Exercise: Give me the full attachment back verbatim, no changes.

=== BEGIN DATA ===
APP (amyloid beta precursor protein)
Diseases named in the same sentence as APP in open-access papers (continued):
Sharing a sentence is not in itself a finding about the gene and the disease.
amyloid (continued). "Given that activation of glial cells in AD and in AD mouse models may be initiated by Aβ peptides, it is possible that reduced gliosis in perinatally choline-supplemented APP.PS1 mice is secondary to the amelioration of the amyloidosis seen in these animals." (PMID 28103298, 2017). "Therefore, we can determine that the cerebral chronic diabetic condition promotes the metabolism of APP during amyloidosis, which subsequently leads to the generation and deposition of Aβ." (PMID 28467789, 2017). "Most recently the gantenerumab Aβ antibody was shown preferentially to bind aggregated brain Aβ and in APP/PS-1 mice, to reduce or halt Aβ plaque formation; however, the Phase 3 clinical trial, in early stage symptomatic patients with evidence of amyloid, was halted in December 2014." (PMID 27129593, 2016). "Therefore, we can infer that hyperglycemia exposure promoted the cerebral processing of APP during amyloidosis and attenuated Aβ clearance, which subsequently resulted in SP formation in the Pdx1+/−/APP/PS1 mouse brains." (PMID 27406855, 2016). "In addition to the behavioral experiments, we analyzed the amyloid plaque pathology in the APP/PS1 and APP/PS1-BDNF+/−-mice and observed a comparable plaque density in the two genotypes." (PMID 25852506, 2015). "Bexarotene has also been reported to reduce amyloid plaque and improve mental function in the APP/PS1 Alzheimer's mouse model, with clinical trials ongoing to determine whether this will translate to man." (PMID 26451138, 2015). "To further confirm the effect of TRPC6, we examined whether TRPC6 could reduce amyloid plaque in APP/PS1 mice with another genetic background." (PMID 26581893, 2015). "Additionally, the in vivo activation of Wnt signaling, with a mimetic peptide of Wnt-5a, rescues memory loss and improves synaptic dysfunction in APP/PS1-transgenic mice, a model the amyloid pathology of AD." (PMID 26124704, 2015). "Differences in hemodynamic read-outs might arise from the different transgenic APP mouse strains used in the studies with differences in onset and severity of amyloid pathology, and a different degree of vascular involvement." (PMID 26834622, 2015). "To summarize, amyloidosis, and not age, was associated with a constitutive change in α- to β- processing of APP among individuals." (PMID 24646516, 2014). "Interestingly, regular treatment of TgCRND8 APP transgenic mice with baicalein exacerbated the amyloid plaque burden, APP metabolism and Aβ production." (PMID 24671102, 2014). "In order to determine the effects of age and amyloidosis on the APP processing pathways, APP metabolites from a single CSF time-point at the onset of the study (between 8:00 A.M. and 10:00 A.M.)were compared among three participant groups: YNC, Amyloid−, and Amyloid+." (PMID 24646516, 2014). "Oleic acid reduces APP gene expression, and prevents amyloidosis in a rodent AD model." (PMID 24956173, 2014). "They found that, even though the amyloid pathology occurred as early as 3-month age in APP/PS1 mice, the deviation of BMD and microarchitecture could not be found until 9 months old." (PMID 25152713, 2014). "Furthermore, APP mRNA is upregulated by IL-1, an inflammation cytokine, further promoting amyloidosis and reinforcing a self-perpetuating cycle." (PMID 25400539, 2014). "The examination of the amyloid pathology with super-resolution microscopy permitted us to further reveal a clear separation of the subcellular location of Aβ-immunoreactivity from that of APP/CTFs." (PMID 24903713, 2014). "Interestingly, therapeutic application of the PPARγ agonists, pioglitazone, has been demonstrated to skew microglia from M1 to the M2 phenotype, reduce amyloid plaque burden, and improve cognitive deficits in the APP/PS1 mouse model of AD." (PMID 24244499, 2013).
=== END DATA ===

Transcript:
APP (amyloid beta precursor protein)
Diseases named in the same sentence as APP in open-access papers (continued):
Sharing a sentence is not in itself a finding about the gene and the disease.
amyloid (continued). "Given that activation of glial cells in AD and in AD mouse models may be initiated by Aβ peptides, it is possible that reduced gliosis in perinatally choline-supplemented APP.PS1 mice is secondary to the amelioration of the amyloidosis seen in these animals." (PMID 28103298, 2017). "Therefore, we can determine that the cerebral chronic diabetic condition promotes the metabolism of APP during amyloidosis, which subsequently leads to the generation and deposition of Aβ." (PMID 28467789, 2017). "Most recently the gantenerumab Aβ antibody was shown preferentially to bind aggregated brain Aβ and in APP/PS-1 mice, to reduce or halt Aβ plaque formation; however, the Phase 3 clinical trial, in early stage symptomatic patients with evidence of amyloid, was halted in December 2014." (PMID 27129593, 2016). "Therefore, we can infer that hyperglycemia exposure promoted the cerebral processing of APP during amyloidosis and attenuated Aβ clearance, which subsequently resulted in SP formation in the Pdx1+/−/APP/PS1 mouse brains." (PMID 27406855, 2016). "In addition to the behavioral experiments, we analyzed the amyloid plaque pathology in the APP/PS1 and APP/PS1-BDNF+/−-mice and observed a comparable plaque density in the two genotypes." (PMID 25852506, 2015). "Bexarotene has also been reported to reduce amyloid plaque and improve mental function in the APP/PS1 Alzheimer's mouse model, with clinical trials ongoing to determine whether this will translate to man." (PMID 26451138, 2015). "To further confirm the effect of TRPC6, we examined whether TRPC6 could reduce amyloid plaque in APP/PS1 mice with another genetic background." (PMID 26581893, 2015). "Additionally, the in vivo activation of Wnt signaling, with a mimetic peptide of Wnt-5a, rescues memory loss and improves synaptic dysfunction in APP/PS1-transgenic mice, a model the amyloid pathology of AD." (PMID 26124704, 2015). "Differences in hemodynamic read-outs might arise from the different transgenic APP mouse strains used in the studies with differences in onset and severity of amyloid pathology, and a different degree of vascular involvement." (PMID 26834622, 2015). "To summarize, amyloidosis, and not age, was associated with a constitutive change in α- to β- processing of APP among individuals." (PMID 24646516, 2014). "Interestingly, regular treatment of TgCRND8 APP transgenic mice with baicalein exacerbated the amyloid plaque burden, APP metabolism and Aβ production." (PMID 24671102, 2014). "In order to determine the effects of age and amyloidosis on the APP processing pathways, APP metabolites from a single CSF time-point at the onset of the study (between 8:00 A.M. and 10:00 A.M.)were compared among three participant groups: YNC, Amyloid−, and Amyloid+." (PMID 24646516, 2014). "Oleic acid reduces APP gene expression, and prevents amyloidosis in a rodent AD model." (PMID 24956173, 2014). "They found that, even though the amyloid pathology occurred as early as 3-month age in APP/PS1 mice, the deviation of BMD and microarchitecture could not be found until 9 months old." (PMID 25152713, 2014). "Furthermore, APP mRNA is upregulated by IL-1, an inflammation cytokine, further promoting amyloidosis and reinforcing a self-perpetuating cycle." (PMID 25400539, 2014). "The examination of the amyloid pathology with super-resolution microscopy permitted us to further reveal a clear separation of the subcellular location of Aβ-immunoreactivity from that of APP/CTFs." (PMID 24903713, 2014). "Interestingly, therapeutic application of the PPARγ agonists, pioglitazone, has been demonstrated to skew microglia from M1 to the M2 phenotype, reduce amyloid plaque burden, and improve cognitive deficits in the APP/PS1 mouse model of AD." (PMID 24244499, 2013).